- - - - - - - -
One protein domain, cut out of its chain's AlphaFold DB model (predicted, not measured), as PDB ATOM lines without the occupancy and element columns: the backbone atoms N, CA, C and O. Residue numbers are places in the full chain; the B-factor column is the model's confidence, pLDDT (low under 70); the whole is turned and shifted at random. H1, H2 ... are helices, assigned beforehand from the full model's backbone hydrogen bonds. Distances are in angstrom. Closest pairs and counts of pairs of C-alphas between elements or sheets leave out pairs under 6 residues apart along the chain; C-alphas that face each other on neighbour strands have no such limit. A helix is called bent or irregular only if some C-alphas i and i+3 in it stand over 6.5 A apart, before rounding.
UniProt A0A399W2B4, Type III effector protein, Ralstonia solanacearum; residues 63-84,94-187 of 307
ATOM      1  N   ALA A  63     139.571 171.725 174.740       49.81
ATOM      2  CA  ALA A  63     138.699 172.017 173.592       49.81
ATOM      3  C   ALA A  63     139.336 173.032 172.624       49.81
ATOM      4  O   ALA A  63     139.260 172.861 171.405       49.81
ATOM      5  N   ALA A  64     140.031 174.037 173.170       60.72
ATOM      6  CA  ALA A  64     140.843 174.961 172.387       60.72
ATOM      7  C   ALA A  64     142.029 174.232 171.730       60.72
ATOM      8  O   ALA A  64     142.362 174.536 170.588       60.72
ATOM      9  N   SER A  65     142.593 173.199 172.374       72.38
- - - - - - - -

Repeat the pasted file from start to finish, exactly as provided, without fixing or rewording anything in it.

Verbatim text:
One protein domain, cut out of its chain's AlphaFold DB model (predicted, not measured), as PDB ATOM lines without the occupancy and element columns: the backbone atoms N, CA, C and O. Residue numbers are places in the full chain; the B-factor column is the model's confidence, pLDDT (low under 70); the whole is turned and shifted at random. H1, H2 ... are helices, assigned beforehand from the full model's backbone hydrogen bonds. Distances are in angstrom. Closest pairs and counts of pairs of C-alphas between elements or sheets leave out pairs under 6 residues apart along the chain; C-alphas that face each other on neighbour strands have no such limit. A helix is called bent or irregular only if some C-alphas i and i+3 in it stand over 6.5 A apart, before rounding.
UniProt A0A399W2B4, Type III effector protein, Ralstonia solanacearum; residues 63-84,94-187 of 307
ATOM      1  N   ALA A  63     139.571 171.725 174.740       49.81
ATOM      2  CA  ALA A  63     138.699 172.017 173.592       49.81
ATOM      3  C   ALA A  63     139.336 173.032 172.624       49.81
ATOM      4  O   ALA A  63     139.260 172.861 171.405       49.81
ATOM      5  N   ALA A  64     140.031 174.037 173.170       60.72
ATOM      6  CA  ALA A  64     140.843 174.961 172.387       60.72
ATOM      7  C   ALA A  64     142.029 174.232 171.730       60.72
ATOM      8  O   ALA A  64     142.362 174.536 170.588       60.72
ATOM      9  N   SER A  65     142.593 173.199 172.374       72.38